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LINGUIST List 22.4713

Sun Nov 27 2011

Calls: Comp Ling, Socioling, Historical Ling, Typology/Poland

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        1.     Gerhard Jaeger , ESSLLI Workshop: Computational Approaches to the Study of Dialectal and Typological Variation


Message 1: ESSLLI Workshop: Computational Approaches to the Study of Dialectal and Typological Variation
Date: 27-Nov-2011
From: Gerhard Jaeger <gerhard.jaegeruni-tuebingen.de>
Subject: ESSLLI Workshop: Computational Approaches to the Study of Dialectal and Typological Variation
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Full Title: ESSLLI Workshop: Computational Approaches to the Study of Dialectal and Typological Variation

Date: 06-Aug-2012 - 10-Aug-2012
Location: Opole, Poland
Contact Person: Erhard Hinrichs
Meeting Email: < click here to access email >

Linguistic Field(s): Computational Linguistics; Historical Linguistics; Sociolinguistics; Text/Corpus Linguistics; Typology

Call Deadline: 15-Feb-2012

Meeting Description:

Computational Approaches to the Study of Dialectal and Typological Variation
Workshop organized as part of the European Summer School on Logic, Language and Information ESSLLI 2012 (http://www.esslli2012.pl), August 6-10 2012 (ESSLLI first week), Opole, Poland

Workshop Organizers: Erhard Hinrichs (erhard.hinrichsuni-tuebingen.de), Gerhard Jaeger (gerhard.jaegeruni-tuebingen.de)

Workshop Purpose:

Computational dialectometry is an innovative method to investigate language variation. This still rather young approach employs techniques from statistical NLP - such as pattern recognition, sequence alignment, clustering, and dimension reduction techniques - to study synchronous dialectal variation. It uses easy-to-operationalize data (such as phonetic transcriptions of a small core vocabulary) collected from a large number of speakers within a certain geographic area. Methods from unsupervised machine learning are then used to measure dialect distances and to model dialect continua. Together with advances in digitally collecting population and geographic data, it is now possible to study the correlation of linguistic variation with social and geographic factors.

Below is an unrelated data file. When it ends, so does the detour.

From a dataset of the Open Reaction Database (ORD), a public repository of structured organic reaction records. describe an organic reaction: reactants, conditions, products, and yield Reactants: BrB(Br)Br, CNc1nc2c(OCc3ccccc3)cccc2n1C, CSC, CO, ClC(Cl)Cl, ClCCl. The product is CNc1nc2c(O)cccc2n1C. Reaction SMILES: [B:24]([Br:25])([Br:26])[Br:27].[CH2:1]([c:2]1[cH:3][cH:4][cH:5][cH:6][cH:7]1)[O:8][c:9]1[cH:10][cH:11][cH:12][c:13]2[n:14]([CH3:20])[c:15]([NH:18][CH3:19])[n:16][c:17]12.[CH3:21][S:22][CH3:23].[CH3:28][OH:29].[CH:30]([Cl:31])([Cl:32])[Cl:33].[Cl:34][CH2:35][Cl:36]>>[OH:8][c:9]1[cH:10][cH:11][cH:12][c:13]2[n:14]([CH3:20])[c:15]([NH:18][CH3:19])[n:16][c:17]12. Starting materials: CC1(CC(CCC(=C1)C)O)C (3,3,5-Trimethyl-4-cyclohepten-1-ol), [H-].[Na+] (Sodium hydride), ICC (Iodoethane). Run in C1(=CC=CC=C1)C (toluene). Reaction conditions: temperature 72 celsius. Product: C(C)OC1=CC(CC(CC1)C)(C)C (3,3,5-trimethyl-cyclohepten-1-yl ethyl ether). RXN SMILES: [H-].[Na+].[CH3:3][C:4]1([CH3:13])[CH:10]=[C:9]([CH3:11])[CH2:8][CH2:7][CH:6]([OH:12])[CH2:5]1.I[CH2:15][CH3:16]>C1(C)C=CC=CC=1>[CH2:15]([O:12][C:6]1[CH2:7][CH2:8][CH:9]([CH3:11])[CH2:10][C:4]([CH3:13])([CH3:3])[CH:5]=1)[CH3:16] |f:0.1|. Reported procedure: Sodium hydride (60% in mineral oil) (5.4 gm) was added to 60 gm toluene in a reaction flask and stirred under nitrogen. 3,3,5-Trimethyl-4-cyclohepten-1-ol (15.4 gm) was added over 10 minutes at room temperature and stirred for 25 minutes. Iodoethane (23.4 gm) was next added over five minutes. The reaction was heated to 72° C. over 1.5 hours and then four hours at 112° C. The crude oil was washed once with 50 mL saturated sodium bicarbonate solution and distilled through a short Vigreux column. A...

Recent years have seen remarkable efforts in typology to set up electronic data inventories that contain significant data sets from large, typologically diverse and representative samples of languages. The data types thus collected in computational typology are remarkably similar - from an operational point of view - to the kind of resources that are being used in computational dialectometry. It is therefore a natural move to bring these two communities into contact and to discuss the mutual usability of algorithms and perhaps common standards for data encoding and exchange.

The goals of this workshop are twofold:

- To expose the ESSLLI community in general and researchers at the interface of language and computation in particular to the application of data-driven NLP methods to a rather new domain
- To provide a forum for practitioners and students of computational dialectometry, of quantitative typology, and of historical linguistics to learn about each other's research concerns and accompanying methods, and to receive feedback as well as inspiration for possible collaboration across sub-disciplines

Call for Papers:

Submission Details:

Authors are invited to submit an extended abstract for a 30-minute presentation (including discussion). Submissions should not exceed 3 pages, including figures, data, and references. Details about the anonymous electronic submission procedure will be posted with the second call for papers. The submissions will be reviewed anonymously by the workshop's program committee. The abstracts accepted for presentation will appear in the workshop website and be published as part of the ESSLLI 2012 proceedings. In addition, we are considering the possibility of compiling a journal special issue from selected papers presented at the workshop.

Program Committee:

TBA

Local Arrangements:

All workshop participants, including the authors, are required to register for ESSLLI.

Important Dates:

December 20: Second call for papers
January 15: Final call for papers
February 15: Deadline for submission
April 15: Notification of acceptance
June 1: Deadline for proceedings papers
August 6-10: Workshop



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